Theresa May says EU and UK ‘not far apart’ on backstop

Donald Tusk urges EU leaders to be ‘hopeful and determined’ about deal

British Prime Minister Theresa May has urged the European Union not to allow a stand-off over the so-called Irish backstop to derail the Brexit talks, saying she believed a deal was achievable. Video: UK Parliament TV


Donald Tusk has urged European Union leaders not to give up on reaching a Brexit deal as Theresa May said Britain and the EU were “not far apart” on the Northern Ireland backstop. Downing Street confirmed last night that the prime minister would address EU leaders before dinner at a summit on Wednesday evening.

In a letter to EU leaders ahead of the summit, Mr Tusk, the president of the European Council, said Brexit negotiations, which broke down on Sunday, had proven to be more complicated than some had expected.

“We should nevertheless remain hopeful and determined, as there is goodwill to continue these talks on both sides,” he said.

Ms May blamed the impasse on the EU’s insistence that there should be a Northern Ireland-only backstop in the withdrawal agreement as well as a UK-wide customs backstop in the political declaration on the future relationship between Britain and the EU. The two sides also disagree about whether the backstop should be time-limited, as Britain wishes.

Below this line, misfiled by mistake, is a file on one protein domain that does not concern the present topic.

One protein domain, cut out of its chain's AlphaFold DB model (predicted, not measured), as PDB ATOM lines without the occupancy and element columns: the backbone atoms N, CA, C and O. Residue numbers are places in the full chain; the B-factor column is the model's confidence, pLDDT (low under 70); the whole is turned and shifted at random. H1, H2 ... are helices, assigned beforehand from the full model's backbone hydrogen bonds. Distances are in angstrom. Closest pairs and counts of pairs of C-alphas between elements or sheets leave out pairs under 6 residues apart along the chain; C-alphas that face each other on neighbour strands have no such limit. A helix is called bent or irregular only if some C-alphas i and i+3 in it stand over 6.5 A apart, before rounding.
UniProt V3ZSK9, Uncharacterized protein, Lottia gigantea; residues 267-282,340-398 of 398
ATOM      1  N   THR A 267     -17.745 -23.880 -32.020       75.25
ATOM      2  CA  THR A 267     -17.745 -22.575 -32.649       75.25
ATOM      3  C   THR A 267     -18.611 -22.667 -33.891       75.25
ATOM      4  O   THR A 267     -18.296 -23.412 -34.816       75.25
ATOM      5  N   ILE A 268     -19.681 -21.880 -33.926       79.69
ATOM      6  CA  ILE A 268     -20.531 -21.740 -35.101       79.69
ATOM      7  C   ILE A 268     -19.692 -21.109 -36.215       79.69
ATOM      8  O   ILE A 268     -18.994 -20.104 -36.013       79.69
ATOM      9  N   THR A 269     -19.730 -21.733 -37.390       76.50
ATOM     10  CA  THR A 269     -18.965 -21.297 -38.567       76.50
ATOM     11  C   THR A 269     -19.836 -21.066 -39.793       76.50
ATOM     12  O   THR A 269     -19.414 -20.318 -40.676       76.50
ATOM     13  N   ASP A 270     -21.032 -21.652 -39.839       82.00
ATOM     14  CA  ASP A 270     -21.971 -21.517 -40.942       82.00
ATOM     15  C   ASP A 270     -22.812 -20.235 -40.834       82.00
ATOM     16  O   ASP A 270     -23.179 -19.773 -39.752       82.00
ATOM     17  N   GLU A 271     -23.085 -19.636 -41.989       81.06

Good progress

The prime minister told MPs, however, that negotiators had made good progress on the withdrawal agreement and the shape and scope of the political declaration.

“We cannot let this disagreement derail the prospects of a good deal and leave us with the no-deal outcome that no one wants. I continue to believe that a negotiated deal is the best outcome for the UK and for the European Union. I continue to believe that such a deal is achievable. And that is the spirit in which I will continue to work with our European partners,” she said.

Democratic Unionist Party leader Arlene Foster has strongly reiterated her view that Northern Ireland must leave the EU on exactly the same terms as the rest of the UK.

During a visit to Dublin to hold separate meetings with Taoiseach Leo Varadkar and Fianna Fáil leader Micheál Martin, Ms Foster rejected any solution that would create what she said were internal barriers between Northern Ireland and Britain.

“We need to make sure that the whole of the United Kingdom leaves the European Union together and there are no differences made between Northern Ireland and the rest of the UK.”